Clinton in Egypt 311.
(photo credit: Amr Nabil-Pool/Reuters)
WASHINGTON – US Secretary of State Hillary Clinton pledged US support for the transition to democracy in Egypt Wednesday as she visited the site of the uprising that drove longtime leader Hosni Mubarak from power.
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“It was very exciting and moving for me to go to Tahrir Square and to have some sense of what those amazing days must have been like here in Cairo,” Clinton said soon after making an announced visit to the site where demonstrators had gathered to demand a more representative government.
“The United States stands ready to help in every way possible to translate what happened in Tahrir Square into the new reality for Egypt.”
In addition to words of support, Clinton came to Egypt on her first trip since the change in government with financial aid to help shore up the Egyptian economy.
The package is set to include $60 million to help encourage investment and $80 million in insurance to back up Egyptian bank loans, as well as up to $2 billion in financing to small-scale businesses in Egypt and other Middle East countries from the Overseas Private Investment Corporation.
The US is hoping the transition won’t be hijacked by groups inimical to democracy and the United States, and Clinton noted in a press conference with Egyptian Foreign Minister Nabil al-Arabi Tuesday that “what happens next is as important as what came before.”
She also offered vocal support for the opposition that pushed out Mubarak.
“This moment of history belongs to you,” she said. “This is your achievement, and you broke barriers and overcame obstacles to pursue the dream of democracy, and the United States and President Obama and I will stand with you as you make this journey.”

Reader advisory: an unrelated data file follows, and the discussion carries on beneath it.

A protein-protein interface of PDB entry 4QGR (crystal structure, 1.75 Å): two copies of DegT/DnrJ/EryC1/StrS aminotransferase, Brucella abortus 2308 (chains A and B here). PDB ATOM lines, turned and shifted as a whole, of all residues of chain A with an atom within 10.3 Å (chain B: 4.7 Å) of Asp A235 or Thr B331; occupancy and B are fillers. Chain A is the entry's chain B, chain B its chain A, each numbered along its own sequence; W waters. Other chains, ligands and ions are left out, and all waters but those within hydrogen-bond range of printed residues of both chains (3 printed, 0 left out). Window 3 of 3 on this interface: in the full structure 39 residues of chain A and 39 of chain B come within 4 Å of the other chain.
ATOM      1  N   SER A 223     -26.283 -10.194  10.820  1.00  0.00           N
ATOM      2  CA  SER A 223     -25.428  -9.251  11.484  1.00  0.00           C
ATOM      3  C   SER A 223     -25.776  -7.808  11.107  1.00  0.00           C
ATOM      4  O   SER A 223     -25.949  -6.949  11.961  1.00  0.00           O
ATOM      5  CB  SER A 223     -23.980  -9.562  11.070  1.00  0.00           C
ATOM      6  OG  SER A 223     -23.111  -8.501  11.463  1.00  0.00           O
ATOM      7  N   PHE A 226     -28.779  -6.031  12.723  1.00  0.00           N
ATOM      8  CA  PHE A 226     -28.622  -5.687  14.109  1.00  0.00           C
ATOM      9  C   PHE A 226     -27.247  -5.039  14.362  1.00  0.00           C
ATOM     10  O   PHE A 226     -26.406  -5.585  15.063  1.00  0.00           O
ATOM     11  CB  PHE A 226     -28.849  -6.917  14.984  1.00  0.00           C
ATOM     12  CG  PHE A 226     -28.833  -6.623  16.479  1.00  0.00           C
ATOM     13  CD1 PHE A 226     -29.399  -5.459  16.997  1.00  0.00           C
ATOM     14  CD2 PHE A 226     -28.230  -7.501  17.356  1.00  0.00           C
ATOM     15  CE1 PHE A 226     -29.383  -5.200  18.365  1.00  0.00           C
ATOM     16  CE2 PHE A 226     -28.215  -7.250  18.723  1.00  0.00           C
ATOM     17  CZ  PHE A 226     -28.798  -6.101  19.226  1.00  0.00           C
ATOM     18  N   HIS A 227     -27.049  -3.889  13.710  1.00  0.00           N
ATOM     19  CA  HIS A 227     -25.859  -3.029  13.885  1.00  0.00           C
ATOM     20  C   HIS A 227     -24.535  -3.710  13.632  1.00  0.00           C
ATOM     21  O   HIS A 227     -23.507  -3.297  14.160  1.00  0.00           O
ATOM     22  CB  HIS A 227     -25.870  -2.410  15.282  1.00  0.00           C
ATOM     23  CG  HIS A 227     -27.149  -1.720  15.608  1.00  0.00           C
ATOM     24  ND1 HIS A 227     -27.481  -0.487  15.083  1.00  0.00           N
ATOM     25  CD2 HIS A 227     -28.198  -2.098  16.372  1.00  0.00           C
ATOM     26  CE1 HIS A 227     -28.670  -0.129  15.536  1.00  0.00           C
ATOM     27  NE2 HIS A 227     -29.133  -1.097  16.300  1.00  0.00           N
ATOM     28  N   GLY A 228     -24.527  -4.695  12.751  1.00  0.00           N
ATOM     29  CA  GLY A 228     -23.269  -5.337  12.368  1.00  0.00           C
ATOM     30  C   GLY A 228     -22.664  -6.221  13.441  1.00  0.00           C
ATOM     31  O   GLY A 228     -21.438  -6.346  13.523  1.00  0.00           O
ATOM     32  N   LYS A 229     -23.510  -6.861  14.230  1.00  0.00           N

Robert Danin, former deputy assistant secretary of state for Near East Affairs, commented on the timing of Clinton’s visit, saying “It was very important that she go to the region to demonstrate... American leadership.”
Yet Aaron David Miller, a Middle East expert with the Woodrow Wilson Center for Public Policy, pointed out that flaring crises in Libya and Bahrain have highlighted the limitations of America’s ability to influence events in the region.
“We can provide moral support, and we can provide economic support,”
Miller said, outlining the places America has the biggest role to play.
that end, he praised the US commitment of aid to the Egyptian economy,
particularly as the crowds that once gathered to demand governmental
reform have tremendous expectations that their situation will now
He described Clinton as walking a fine line between
contributing to the contours of what happens, “but not giving the sense
that we know best and are micro-managing.”